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As an undergraduate at Durham University I laughed at the thought of further degrees, and I was laughing right until I took one particular module in my then-final year: Martian Landscapes. Aged six I'd been obsessed with the Solar System, but here I learned that other planets were in fact places: they had sunrises, horizons, geologic histories. Three lectures in I switched to the Masters course, and when I finally graduated I really, really wanted to keep going.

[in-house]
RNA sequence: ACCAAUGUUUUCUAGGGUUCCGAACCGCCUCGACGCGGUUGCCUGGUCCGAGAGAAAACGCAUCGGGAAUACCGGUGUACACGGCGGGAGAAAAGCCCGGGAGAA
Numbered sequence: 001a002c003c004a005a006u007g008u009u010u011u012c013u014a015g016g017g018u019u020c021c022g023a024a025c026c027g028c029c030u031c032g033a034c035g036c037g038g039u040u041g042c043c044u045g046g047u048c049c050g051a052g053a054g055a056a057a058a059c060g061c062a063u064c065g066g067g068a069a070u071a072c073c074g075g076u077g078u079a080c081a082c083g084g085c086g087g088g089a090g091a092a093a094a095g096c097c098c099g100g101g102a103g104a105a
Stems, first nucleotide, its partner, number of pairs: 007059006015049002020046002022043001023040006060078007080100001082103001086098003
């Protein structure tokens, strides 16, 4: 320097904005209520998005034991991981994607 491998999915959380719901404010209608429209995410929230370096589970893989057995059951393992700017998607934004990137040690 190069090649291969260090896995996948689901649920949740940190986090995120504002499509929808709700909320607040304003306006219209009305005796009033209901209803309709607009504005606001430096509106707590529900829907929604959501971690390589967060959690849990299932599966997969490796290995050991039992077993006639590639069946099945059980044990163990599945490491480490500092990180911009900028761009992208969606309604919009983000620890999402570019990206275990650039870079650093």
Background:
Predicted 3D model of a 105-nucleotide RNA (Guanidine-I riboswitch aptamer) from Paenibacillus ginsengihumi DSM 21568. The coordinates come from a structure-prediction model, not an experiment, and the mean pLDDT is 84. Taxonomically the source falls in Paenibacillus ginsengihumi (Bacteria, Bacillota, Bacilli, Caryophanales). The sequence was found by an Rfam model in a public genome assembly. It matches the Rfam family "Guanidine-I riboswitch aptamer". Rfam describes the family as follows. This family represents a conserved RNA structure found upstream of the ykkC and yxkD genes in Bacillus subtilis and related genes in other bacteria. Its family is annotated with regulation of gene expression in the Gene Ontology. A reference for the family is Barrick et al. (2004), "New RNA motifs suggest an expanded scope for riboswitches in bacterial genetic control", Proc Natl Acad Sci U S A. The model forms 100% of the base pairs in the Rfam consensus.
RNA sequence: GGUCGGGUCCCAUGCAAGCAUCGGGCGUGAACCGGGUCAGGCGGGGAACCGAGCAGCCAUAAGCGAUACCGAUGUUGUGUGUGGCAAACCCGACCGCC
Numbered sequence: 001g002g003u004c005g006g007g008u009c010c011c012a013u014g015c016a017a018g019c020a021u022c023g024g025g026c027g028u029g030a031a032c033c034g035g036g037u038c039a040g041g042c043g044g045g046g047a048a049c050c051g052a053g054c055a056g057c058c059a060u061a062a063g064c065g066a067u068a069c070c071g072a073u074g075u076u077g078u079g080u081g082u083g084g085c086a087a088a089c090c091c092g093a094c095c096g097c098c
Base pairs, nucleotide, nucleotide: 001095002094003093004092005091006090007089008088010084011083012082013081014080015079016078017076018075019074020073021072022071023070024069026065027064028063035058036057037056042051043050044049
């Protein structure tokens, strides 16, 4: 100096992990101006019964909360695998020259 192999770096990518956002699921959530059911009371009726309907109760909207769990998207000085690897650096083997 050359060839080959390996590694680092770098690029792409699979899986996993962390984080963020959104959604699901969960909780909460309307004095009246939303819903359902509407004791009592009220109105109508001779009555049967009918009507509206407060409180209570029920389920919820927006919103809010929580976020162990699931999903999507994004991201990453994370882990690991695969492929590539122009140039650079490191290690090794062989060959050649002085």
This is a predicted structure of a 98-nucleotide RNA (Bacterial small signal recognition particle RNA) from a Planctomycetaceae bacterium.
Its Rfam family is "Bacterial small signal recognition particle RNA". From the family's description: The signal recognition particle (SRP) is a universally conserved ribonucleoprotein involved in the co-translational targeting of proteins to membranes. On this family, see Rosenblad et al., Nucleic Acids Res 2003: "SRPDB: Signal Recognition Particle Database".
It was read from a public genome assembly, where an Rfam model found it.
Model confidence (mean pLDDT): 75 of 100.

I’m now a third year PhD student at the University of Oxford (or DPhil candidate as they call us there, to be contrary) in the Department of Earth Sciences, where I research how ancient Martian lakes once affected the planet's climate. I love what I do: I get to wear a lab coat, and use Curiosity rover data, and where I live I see fifty wood pigeons most mornings.

I'm a florist's daughter from up north in the Victorian seaside town of Southport, where I grew up in a geographer's paradise of sand dunes and pine forests. Outside of research I hike, bird-watch, vlog for my Youtube channel The PhDiaries, and write fiction, the latter which I find is the best way to really experience the alien worlds I study. 

I am represented by Julie Crisp at the Julie Crisp Literary Agency for my upcoming novel Plutoshine, which recently won the Bloomsbury Writers & Artists’ Working Class Writers’ Prize.